‘He was carrying two knives looking for me’: Women cooped up with violent partners during lockdown recount horror

“I was at my local pub and we heard commotion and shouting outside,” Jemima* tells The Independent. “The landlords bolted the doors as they knew about my situation. He had been walking through town carrying two knives looking for me. When I went home, he had smashed all my windows in. He’d been up to my bedroom and smashed it up. He trashed my car as well, to the point that it was written off. Police detained him that night.”

Domestic abuse has soared for the reason that authorities imposed lockdown restrictions to curb the unfold of coronavirus, with a report not too long ago launched by MPs revealing home abuse killings doubled over 21 days during the general public well being disaster. Calls to the UK’s nationwide home abuse helpline have risen by 66 per cent, and visits to its web site have surged by 950 per cent for the reason that begin of the lockdown.

Jemima was pressured to flee her violent ex-partner during the lockdown after his abuse started to spiral uncontrolled. The alleged knife incident occurred days after Jemima reported her ex to the police for home abuse and kicked him out of her home.


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“He was on the rampage with knives, which police think he took from my house,” the 36-year-old recollects. “He knew I was taking sleeping pills because of the stress he had caused me, so he thought I would be sleeping.”

Jemima began going out with her ex-partner, who she’d met years beforehand, after he reached out to her on social media out of the blue on the finish of final 12 months.

“He said all the right things,” she explains. ”But he had his toes beneath the desk in a short time. His behaviour modified, to the purpose that I didn’t recognise him. His complete manner modified. He was turning into an increasing number of controlling, obsessive and intimidating. To the purpose the place I didn’t know who I was going to come back dwelling to. He had a Jekyll and Hyde character.”

Jemima stated her ex would name and textual content her 60 occasions in a given day however the abuse began to escalate when he began ingesting extra alcohol.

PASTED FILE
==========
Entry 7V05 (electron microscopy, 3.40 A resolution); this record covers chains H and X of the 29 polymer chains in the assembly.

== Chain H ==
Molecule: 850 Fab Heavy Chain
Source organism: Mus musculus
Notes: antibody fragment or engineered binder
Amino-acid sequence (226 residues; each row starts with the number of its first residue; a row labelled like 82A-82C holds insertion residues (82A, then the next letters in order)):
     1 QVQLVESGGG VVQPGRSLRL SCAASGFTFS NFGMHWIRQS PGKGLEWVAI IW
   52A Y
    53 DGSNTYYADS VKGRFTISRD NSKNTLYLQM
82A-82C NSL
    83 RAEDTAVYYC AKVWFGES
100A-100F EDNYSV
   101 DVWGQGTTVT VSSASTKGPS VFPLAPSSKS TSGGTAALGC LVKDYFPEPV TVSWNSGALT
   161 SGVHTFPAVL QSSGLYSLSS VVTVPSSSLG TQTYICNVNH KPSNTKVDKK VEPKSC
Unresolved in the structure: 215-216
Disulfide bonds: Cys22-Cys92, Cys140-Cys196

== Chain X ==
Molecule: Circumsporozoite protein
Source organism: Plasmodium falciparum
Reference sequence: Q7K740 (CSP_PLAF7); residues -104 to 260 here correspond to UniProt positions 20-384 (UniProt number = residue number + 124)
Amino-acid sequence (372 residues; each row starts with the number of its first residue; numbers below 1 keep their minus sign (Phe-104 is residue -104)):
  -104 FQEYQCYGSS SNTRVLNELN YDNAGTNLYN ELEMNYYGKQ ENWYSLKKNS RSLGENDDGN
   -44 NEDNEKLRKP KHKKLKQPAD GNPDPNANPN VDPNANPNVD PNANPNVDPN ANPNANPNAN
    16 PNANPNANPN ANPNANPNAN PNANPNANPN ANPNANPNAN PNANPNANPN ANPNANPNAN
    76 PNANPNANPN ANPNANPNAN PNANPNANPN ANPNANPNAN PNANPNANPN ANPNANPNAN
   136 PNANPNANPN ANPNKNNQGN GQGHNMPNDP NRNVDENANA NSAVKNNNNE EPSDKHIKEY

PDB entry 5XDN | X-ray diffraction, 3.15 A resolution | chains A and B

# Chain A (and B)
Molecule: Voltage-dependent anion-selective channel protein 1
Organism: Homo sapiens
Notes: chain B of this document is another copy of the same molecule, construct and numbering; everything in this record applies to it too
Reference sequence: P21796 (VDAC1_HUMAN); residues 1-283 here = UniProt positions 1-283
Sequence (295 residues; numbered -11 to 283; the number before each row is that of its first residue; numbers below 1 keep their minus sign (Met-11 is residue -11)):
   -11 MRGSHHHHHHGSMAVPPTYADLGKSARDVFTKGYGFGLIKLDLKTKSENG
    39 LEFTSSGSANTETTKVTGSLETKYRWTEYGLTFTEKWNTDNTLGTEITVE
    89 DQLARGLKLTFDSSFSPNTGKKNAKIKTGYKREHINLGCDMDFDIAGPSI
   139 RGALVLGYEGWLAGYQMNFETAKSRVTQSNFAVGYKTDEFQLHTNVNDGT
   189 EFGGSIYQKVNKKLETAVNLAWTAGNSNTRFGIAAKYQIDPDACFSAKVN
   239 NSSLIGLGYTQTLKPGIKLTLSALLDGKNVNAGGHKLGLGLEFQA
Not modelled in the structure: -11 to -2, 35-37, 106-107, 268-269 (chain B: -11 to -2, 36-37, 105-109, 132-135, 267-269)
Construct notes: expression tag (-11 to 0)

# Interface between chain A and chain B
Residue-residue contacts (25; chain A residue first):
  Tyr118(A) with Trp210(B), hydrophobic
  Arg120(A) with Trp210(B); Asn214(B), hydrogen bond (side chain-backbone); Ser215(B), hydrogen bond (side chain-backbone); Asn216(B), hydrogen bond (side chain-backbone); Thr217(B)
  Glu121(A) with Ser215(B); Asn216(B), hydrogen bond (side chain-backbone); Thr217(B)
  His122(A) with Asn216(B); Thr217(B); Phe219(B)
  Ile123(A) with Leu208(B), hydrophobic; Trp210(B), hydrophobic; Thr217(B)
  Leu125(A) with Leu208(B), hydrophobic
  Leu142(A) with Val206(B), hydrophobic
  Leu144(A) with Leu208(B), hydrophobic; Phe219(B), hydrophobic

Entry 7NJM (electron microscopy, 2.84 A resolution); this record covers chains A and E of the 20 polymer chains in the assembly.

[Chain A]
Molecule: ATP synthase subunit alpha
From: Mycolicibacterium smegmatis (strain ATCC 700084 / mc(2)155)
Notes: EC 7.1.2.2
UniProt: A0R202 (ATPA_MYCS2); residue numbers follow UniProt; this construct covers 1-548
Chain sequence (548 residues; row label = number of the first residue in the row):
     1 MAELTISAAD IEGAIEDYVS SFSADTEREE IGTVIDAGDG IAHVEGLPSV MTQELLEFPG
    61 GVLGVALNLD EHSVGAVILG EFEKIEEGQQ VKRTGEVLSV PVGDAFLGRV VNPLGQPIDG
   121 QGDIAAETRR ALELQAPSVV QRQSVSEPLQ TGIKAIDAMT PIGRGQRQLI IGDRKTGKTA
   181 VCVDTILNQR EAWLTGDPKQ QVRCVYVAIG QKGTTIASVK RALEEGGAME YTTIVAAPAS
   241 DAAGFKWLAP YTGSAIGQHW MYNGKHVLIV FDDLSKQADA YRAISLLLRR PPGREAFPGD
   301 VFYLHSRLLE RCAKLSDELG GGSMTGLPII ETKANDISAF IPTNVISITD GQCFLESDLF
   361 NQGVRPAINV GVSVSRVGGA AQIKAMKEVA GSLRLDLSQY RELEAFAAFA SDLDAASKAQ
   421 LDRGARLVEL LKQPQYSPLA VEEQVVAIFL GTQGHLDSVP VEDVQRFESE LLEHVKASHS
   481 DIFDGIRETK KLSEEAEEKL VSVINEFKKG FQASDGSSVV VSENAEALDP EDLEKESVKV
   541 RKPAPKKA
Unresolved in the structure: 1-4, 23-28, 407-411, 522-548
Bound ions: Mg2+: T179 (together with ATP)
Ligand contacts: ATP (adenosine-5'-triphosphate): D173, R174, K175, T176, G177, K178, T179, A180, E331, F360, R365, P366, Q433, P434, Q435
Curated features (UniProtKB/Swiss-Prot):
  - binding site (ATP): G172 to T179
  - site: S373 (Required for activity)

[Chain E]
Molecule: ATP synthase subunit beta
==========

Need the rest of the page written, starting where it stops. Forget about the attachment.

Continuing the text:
“He was now doing a can of beer faster than I’ve ever seen anyone drink a can,” she provides. “It was open and then it was gone. He didn’t stop. He would go off like a firework and fly off the handle accusing me of stuff. One night, out of the blue, he said: ‘I just want to let you know if you go anywhere near any of my friends, I’ll kill you and I’ll kill them’. I’d never even met them. Something was bubbling away in him. It was almost as if he was a pressure cooker.”

Things went from dangerous to worse that night and Jemima says she was pressured to run to the upstairs toilet to flee him after he grabbed maintain of her and started to get more and more bodily aggressive.

“At that point, he forced me into the bathroom and put his hands around my throat,” she provides. “I thought this isn’t real. This isn’t happening. What happened next was like I was in a film. He jumped on the kitchen counter and then onto me. He was swinging me around.”

Jemima managed to plead and coax him into calming down earlier than making a splash for the entrance door and working to the protection of a neighbour’s dwelling the place she was capable of ring the police. Her ex is at present on police bail and banned from approaching her, she says.

The situations of the coronavirus lockdown didn’t create his abusive behaviour however exacerbated pre-existing patterns, she explains.

“If he had been at work during the day, as he would have normally, he would have had less time to think and stew on things,” Jemima displays. “The availability of too much time allowed him to wind himself up.”

Jemima hit out on the approach the police had dealt with her case – explaining that they had promised her that ex-partner could be bailed to a different a part of the nation however he was bailed inside viewing distance of her dwelling.

“The system is broken,” she says. “I could be dead. All the forensics were sent off during lockdown, when all the usual forensic labs were being used for coronavirus testing. The police needed the forensics to come back to present the case to the Crown Prosecution Service (CPS) to charge him but they couldn’t do that because the forensics have been delayed. The police say if we go back and ask for a third bail extension, the CPS will throw the case out, so we need to release him from investigation for now. Once they do this in a few days, no measures will be in place to protect me. There is no restraining order.”